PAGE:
(See also Overview of Rickettsial and Related Infections Overview of Rickettsial and Related Infections Rickettsial diseases (rickettsioses) and related diseases (anaplasmosis, ehrlichiosis, Q fever, scrub typhus) are caused by a group of gram-negative, obligately intracellular coccobacilli. All... read more .)
Scrub typhus is related to rickettsial diseases.
O. tsutsugamushi is transmitted by trombiculid mite larvae (chiggers), which feed on forest and rural rodents, including rats, voles, and field mice. Human infection also follows a chigger bite. The mites are both the vector and the natural reservoir for O. tsutsugamushi.
Scrub typhus is endemic in an area of Asia-Pacific bounded by Japan, Korea, China, India, and northern Australia.
Symptoms and Signs of Scrub Typhus
After an incubation period of 6 to 21 days (mean 10 to 12 days), symptoms of scrub typhus start suddenly and include fever, chills, headache, and generalized lymphadenopathy. At onset of fever, an eschar often develops at the site of the chigger bite. The typical lesion of scrub typhus begins as a red, indurated lesion about 1 cm in diameter; it eventually vesiculates, ruptures, and becomes covered with a black scab. The capacity of different strains of O. tsutsugamushi to result in an eschar varies, and an eschar is easier to detect in light-skinned people. Regional lymph nodes enlarge.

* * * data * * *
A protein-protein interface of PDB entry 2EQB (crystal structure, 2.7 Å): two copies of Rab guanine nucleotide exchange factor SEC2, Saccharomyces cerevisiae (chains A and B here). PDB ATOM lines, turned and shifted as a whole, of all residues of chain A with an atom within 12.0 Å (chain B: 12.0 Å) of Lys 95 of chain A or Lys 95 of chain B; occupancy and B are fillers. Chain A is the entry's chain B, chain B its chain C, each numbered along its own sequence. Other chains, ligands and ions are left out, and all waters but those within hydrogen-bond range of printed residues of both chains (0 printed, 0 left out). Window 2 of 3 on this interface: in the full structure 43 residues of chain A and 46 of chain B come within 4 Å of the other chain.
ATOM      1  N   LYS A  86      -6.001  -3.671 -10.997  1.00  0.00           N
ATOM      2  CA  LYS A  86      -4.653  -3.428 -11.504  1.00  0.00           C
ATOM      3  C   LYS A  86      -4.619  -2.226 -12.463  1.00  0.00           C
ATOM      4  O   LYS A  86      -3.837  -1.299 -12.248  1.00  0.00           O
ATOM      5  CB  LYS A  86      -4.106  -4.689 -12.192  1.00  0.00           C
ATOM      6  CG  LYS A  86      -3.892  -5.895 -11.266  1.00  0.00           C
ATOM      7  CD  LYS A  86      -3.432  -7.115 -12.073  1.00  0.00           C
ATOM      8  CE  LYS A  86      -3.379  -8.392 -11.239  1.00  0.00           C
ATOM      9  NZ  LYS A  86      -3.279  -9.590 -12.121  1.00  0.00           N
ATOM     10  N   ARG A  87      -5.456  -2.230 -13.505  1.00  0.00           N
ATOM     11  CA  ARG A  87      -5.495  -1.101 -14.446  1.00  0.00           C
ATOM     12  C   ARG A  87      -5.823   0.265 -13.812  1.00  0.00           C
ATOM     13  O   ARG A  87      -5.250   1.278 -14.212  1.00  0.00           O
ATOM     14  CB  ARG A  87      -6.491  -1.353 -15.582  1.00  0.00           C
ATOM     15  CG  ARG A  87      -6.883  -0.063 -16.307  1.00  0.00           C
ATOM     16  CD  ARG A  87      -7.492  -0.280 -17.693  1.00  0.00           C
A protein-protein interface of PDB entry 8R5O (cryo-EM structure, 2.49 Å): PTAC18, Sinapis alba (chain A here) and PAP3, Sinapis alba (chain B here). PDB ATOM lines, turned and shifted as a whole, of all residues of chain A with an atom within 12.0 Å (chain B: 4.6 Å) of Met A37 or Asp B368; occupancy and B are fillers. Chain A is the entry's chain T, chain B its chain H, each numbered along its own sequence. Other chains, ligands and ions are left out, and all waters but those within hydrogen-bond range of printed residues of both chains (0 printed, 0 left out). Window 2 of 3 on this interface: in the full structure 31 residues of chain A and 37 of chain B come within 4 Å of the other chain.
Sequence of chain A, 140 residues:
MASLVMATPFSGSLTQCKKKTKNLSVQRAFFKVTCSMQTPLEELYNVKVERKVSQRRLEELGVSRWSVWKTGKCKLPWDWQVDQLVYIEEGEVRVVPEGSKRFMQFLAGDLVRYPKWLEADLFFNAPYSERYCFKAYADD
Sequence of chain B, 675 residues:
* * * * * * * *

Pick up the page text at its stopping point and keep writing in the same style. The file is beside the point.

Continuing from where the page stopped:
Fever rises during the 1st week, often to 40 to 40.5° C. Headache is severe and common, as is conjunctival injection. A macular rash develops on the trunk during the 5th to 8th day of fever, often extending to the arms and legs. It may disappear rapidly or become maculopapular and intensely colored. Cough is present during the 1st week of fever, and pneumonitis may develop during the 2nd week.
In severe cases, pulse rate increases; blood pressure drops; and delirium, stupor, and muscular twitching develop. Splenomegaly may be present, and interstitial myocarditis is more common than in other rickettsial diseases. In untreated patients, high fever may persist ≥ 2 weeks, then falls gradually over several days. With therapy, defervescence usually begins within 36 hours. Recovery is prompt and uneventful.
Diagnosis of Scrub Typhus
Biopsy of rash with fluorescent antibody staining to detect organisms
Acute and convalescent serologic testing (serologic testing not useful acutely)
Polymerase chain reaction (PCR)
Manifestations of scrub typhus are similar to those of Rocky Mountain spotted fever and epidemic typhus. However, scrub typhus occurs in different geographic areas (Asia-Pacific area bounded by Japan, Korea, China, India, and northern Australia), and frequently, an eschar develops with satellite adenopathy.
Treatment of Scrub Typhus
Antibiotics are most effective if given soon after symptoms begin.
Primary treatment of scrub typhus is doxycycline 200 mg orally once followed by 100 mg twice a day in adults until the patient improves, has been afebrile for 48 hours, and has received treatment for at least 7 days.